kfw s approach to development finance in subsaharan africa
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KfW’s Approach to Development Finance in Subsaharan Africa. Christian Dörner, KfW “The Role of National and Regional Development Banks in Africa” Paris, 27 - 28 June 2006. KfW Guidelines for Financial Sector Interventions. Objective

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kfw s approach to development finance in subsaharan africa

KfW’s Approach to Development Finance in Subsaharan Africa

Christian Dörner, KfW

“The Role of National and Regional Development Banks in Africa”

Paris, 27 - 28 June 2006

kfw guidelines for financial sector interventions
KfW Guidelines for Financial Sector Interventions


  • Sustainable development of efficient, inter-linked financial systems and viable institutions (Systemic Approach)

Development Principles

  • Sustainability: Intended improvements in the financial sector remain in effect after completion of intervention
  • Subsidiarity: intervention only, where markets/private-sector institutions fail to provide appropriate funding facilities
  • Integration of intervention into overall development strategy of a country
  • Complementarity with other development partners
kfw interventions
KfW Interventions

Consequence for Intervention Design (Institutional Level)

  • Promotion of sustainable institutions adhering to professional (banking) practices
  • No mere channeling of funds

Product Clusters

  • Institution Building
    • Active intervention in building up sustainable institutions
    • Focus: Micro-/SME Finance
  • Refinancing Facilities
    • Refinancing of specific product portfolios
institution building microfinance i
Institution Building (Microfinance) I


  • Transformation of NGOs into Microfinance Banks
  • Examples: UMU Uganda, Socremo Mozambique, NAMIB Namibia


  • Cooperation with existing commercial banks
  • Example: Rwanda


  • Foundation of new specialized Microfinance Banks
  • Example: MIFSSA-Initiative; Foundation of new Banks in 5 Countries (Ghana, DRC, Sierra Leone, Senegal, Rwanda)


  • Linking of NBFI to formal financial sector
  • Example: Caisses Rurales, Mali
institution building microfinance ii
Institution Building (Microfinance) II

Broad Range of Instruments

  • Direct Equity Participation;
  • Participation in Investment Funds
  • Credit Refinancing
  • Technical Assistance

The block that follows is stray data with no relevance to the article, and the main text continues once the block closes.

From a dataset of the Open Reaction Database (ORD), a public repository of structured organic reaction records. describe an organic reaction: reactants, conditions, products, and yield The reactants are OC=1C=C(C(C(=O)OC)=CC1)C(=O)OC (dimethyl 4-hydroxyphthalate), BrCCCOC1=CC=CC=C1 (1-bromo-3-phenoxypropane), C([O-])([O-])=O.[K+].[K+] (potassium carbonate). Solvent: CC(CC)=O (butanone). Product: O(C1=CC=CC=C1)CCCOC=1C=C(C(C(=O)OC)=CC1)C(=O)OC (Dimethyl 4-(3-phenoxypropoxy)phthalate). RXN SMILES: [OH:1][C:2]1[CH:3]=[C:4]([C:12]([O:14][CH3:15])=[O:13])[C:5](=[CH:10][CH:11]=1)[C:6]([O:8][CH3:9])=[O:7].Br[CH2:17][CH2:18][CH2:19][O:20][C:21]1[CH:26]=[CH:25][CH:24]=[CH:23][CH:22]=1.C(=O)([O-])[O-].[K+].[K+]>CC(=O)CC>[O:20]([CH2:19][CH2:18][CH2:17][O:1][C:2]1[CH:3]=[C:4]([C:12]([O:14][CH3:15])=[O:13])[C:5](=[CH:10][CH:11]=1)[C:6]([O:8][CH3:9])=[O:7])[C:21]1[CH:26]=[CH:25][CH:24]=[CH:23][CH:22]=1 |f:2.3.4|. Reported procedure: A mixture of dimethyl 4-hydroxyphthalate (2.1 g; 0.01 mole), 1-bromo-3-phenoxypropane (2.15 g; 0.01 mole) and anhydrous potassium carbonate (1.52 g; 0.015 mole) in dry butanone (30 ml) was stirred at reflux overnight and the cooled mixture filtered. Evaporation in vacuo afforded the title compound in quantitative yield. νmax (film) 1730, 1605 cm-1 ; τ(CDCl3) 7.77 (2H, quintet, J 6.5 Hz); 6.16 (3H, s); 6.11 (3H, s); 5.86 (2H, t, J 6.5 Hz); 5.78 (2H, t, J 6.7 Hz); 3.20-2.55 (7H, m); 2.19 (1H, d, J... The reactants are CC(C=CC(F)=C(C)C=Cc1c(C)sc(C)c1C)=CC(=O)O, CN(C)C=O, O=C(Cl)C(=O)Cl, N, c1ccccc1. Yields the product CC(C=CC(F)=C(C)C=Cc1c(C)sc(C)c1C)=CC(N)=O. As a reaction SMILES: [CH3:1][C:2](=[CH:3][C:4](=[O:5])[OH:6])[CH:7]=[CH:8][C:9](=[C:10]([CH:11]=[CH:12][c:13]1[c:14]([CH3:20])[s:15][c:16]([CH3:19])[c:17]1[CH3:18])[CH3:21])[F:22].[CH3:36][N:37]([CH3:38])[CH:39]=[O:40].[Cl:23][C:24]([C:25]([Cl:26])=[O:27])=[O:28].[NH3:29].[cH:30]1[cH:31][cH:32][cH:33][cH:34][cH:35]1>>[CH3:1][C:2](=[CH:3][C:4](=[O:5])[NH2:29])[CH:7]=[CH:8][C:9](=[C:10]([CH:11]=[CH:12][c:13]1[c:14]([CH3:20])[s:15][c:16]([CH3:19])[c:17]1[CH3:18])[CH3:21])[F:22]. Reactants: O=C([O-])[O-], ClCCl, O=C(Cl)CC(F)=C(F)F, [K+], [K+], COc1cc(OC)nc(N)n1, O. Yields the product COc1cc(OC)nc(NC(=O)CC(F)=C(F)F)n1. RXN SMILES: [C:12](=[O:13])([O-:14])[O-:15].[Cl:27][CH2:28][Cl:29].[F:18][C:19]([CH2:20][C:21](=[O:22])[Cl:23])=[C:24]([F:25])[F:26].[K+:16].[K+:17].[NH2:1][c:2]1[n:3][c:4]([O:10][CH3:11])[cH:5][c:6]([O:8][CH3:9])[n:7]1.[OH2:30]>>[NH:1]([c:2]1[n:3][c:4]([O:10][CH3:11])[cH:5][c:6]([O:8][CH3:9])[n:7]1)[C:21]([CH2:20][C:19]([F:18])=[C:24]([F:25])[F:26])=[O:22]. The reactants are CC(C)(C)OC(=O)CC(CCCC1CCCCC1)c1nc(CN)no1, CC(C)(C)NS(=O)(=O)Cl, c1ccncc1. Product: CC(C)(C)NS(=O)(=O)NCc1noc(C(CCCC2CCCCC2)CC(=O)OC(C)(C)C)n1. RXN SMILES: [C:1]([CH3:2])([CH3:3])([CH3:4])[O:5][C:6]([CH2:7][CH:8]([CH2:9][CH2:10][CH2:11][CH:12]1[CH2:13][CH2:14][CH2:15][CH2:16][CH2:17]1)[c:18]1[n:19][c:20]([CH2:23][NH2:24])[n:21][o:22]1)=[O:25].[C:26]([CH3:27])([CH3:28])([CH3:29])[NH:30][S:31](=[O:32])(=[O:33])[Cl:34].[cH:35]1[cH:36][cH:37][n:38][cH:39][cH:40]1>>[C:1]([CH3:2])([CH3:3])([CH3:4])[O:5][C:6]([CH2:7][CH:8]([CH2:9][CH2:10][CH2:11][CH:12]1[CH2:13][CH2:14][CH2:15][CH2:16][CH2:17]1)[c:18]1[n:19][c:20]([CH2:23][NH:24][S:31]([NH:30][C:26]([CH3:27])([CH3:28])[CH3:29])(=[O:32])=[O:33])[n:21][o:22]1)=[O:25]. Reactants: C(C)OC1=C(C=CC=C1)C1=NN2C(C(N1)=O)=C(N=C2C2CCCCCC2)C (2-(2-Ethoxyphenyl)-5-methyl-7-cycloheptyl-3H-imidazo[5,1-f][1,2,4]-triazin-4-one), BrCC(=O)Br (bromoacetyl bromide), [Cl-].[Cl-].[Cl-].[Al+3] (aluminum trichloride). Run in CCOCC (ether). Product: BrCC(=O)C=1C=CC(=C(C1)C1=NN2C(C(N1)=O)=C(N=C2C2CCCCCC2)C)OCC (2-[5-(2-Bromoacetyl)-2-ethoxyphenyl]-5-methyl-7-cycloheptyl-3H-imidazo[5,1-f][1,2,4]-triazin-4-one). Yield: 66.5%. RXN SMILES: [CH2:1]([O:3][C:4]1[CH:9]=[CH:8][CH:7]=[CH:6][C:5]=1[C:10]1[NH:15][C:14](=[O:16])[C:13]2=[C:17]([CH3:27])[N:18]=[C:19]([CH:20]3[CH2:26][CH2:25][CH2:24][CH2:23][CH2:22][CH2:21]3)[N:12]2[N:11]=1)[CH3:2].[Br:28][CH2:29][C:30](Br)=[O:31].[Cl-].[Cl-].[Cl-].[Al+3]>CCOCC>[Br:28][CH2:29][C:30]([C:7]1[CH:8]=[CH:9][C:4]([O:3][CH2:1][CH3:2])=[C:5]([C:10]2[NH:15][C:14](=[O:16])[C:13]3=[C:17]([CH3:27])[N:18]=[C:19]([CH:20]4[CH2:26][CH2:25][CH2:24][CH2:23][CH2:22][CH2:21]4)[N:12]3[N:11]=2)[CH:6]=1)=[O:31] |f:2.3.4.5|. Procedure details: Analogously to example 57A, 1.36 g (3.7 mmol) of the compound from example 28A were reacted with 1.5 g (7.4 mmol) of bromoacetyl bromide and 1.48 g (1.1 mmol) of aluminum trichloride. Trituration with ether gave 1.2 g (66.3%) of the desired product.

Guiding Principles/Objectives

  • Establishing sustainable Institutions that contribute to structural deepening of financial sector
  • Private Sector Governance
  • Product Diversification: mobilization of local ressources via introduction of savings products, flexible credit products, other financial services
  • Transitory Assistance: implication of local and/or private partners at later stage
  • Mobilization of private capital via fund structures
refinancing facilities i
Refinancing Facilities (I)

Guarantee Facilities

  • Mobilization of local (currency) funds for refinancing of financial intermediaries
  • Example: Ethiopia


  • Long-term wholesale refinancing of financial institutions
  • Matching with local funds
  • Examples: DFCU Uganda

Provision of Credit Lines for Specific Financial Products

  • Objective: Broadening the provision of financial products
  • Transitory Assistance until product well established and refinanced from other (local) sources
  • Examples: Leasing (Uganda), Housing Finance (South Africa), Municipal Infrastructure Finance (South Africa)
refinancing facilities ii
Refinancing Facilities (II)

Partner Institutions

  • Commercial Banks, Microfinance Institutions, Development Banks
  • Institutions have to adhere to professional (banking) practices

Guiding Principles/Objectives

  • Institutions will be able to offer refinancing services even after expiry of KfW refinancing line
concluding remarks
Concluding Remarks

Market Failures still exist

  • Crowding out of private credit demand by public deficit spending
  • Informational assymmetries

Role of Donors

  • Promote/Cooperate with efficient, professional and sustainable financial institutions
  • Continuous extension of the financial frontier (innovative banking technologies, improved framework conditions for economic actors)


  • Enticing financial sector institutions to finance projects that lie (at least at present) beyond the financial frontier
  • Extending mandate of (public) Development Banks beyond the compensation of market failures